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Pulling one out of the bag

October 12, 2022

Purush Cannane, Greenii owner

How GoodSpark Grants are helping one entrepreneur turn clean paper waste into eco-friendly bags—and how others can emulate his path to success.

Stay hungry. Stay foolish.

That message from Apple CEO Steve Jobs during a 2005 Stanford University commencement address resonated halfway around the world with a budding entrepreneur searching for his next big idea. Sixteen years later, Purush Cannane was one of 150 successful entrepreneurs to have his hard work recognized and receive a Desjardins GoodSpark Grant. 

It wasn’t until Cannane and his family moved from India to Brampton a few years after Jobs’s commencement address that he experienced his first spark—a moment of clarity which came at an unlikely source: his wife’s baby shower.

“I noticed my mom used leftover gift bags from our wedding for guests who came that day. Their reaction was one of appreciation and gratitude that we were mindful about reducing waste and saving money,” recalls Cannane. He decided to use the auspicious event as a springboard for his new venture.

When the Canadian government announced its plan to ban single-use plastics in 2019, the mechanical engineer—who had worked previously at Rogers and IBM—saw a challenge that begged for a solution.

“We had recently moved to Nova Scotia, where Dalhousie University, through its Launchpad Accelerator, had an open call for innovative ideas. I came up with the concept of repurposing clean paper waste from newsprint and flyers into paper bags,” says Cannane. “I made some prototypes and took them to a Halifax farmers’ market. They sold out in one hour! I knew we were onto something.” Greenii was born.

Leading into the spring of 2020, he thought success was “in the bag,” but a worldwide pandemic was a major obstacle that would test his resolve and his resourcefulness.

“We had no sales for several months and things were looking grim, but deep down I knew we could make this idea fly. I spoke to my business mentor and she thought there might be an opportunity for us turn this into a social enterprise, where we could team up with a local employment program aimed at immigrant women to provide jobs to newcomers who have language barriers.”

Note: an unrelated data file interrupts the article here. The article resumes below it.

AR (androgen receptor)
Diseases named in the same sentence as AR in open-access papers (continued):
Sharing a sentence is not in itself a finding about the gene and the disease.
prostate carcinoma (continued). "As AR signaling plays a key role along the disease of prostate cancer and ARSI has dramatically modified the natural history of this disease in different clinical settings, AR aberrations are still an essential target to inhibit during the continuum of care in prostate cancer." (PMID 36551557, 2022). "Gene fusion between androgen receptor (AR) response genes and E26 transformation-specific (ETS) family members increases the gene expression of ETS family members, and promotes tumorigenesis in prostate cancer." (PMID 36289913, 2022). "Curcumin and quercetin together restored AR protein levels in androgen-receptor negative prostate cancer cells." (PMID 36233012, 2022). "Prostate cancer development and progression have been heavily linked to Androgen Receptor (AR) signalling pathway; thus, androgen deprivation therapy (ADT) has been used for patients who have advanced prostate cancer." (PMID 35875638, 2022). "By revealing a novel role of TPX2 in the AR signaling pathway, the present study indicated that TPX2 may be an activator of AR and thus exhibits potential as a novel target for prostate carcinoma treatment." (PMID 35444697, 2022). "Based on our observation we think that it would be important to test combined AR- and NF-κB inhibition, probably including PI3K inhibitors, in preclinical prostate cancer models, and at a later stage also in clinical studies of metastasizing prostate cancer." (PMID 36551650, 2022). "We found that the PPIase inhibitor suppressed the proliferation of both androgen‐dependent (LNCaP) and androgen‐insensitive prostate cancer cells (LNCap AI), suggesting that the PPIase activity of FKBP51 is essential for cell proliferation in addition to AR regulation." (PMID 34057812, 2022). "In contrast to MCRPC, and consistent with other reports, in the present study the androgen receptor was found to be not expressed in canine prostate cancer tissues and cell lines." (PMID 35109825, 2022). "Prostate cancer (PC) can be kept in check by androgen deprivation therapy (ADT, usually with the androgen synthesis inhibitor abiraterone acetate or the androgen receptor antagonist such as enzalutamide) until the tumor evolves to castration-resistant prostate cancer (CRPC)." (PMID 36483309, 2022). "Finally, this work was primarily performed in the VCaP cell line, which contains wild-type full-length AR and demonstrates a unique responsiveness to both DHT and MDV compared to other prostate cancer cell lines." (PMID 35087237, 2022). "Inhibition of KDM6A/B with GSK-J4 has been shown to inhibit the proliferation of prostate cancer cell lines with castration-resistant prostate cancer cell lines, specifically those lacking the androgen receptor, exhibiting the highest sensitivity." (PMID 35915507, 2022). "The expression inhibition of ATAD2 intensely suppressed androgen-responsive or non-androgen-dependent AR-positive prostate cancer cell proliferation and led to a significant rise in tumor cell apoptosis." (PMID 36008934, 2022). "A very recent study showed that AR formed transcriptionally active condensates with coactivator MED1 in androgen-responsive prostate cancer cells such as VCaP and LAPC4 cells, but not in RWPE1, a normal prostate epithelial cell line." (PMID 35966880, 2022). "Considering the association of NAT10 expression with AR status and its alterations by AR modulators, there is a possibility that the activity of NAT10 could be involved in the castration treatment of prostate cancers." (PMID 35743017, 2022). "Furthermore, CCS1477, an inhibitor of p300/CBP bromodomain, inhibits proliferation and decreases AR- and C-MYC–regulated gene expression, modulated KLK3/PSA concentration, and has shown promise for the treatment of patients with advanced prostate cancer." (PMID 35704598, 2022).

Cannane invested in his community, providing a few weeks of training and hiring 6 women as independent contractors to work out of their homes, which in turn helped him manage his workload.

While things were looking up, money was still tight. Cannane’s business mentor suggested he apply for a GoodSpark Grant, noting that Greenii’s focus on sustainability, innovation and making a local impact made the company a great candidate. 

“I was at Costco when my phone rang and I thought it was a prank at first,” remembers Cannane. “An entrepreneur is always somewhere between confidence and fear on the spectrum of emotions, but this was validation that we were on the right path and were doing a good thing.”

Since receiving the $20,000 grant earlier this year, Cannane has developed a semi-automatic assembly line that allowed him to go from producing 50 bags per hour to 800 – a 1600%, increase in efficiency and a step towards eventually moving into a standalone facility. According to Cannane, the assembly line has been “effectively used for business growth,” and allowed the company to sell nearly 55,000 paper bags with zero external advertising. And with a growing list of customers consisting primarily of independent shop owners, his long-term goal is to supply corporate offices and become a household name in Canada for gifting and packaging needs. He also has an eye on developing a licensing model that would fuel further growth.

Greenii owner Purush Cannane receiving cheque from DFSIN Advisor Daniel Lomas

“Our economy wastes a lot of clean paper and we believe a tree saved is equal to a tree planted. Our purpose is simply to do our part to build a strong community and a sustainable business.”

Desjardins is again calling for applications for GoodSpark Grants, to support 150 more small businesses like Greenii that make a big impact by investing in sustainability, innovation, employment, and giving back to their communities. This year will mark the 3rd edition of the GoodSpark Grants program, launched by Desjardins in 2020 to provide support for small businesses. The organization is committing $3 million in grants to recognize deserving business owners across the country who make a local impact and could use financial support to keep their businesses growing.

Who knows? When you already have such a big appetite to make a difference, maybe it’s best to stay foolish.

Business owners interested in learning about this year’s GoodSpark Grants program can find out more and apply at Applications are open now until November 6. 

To learn more about Greenii, visit External link. This link will open in a new window.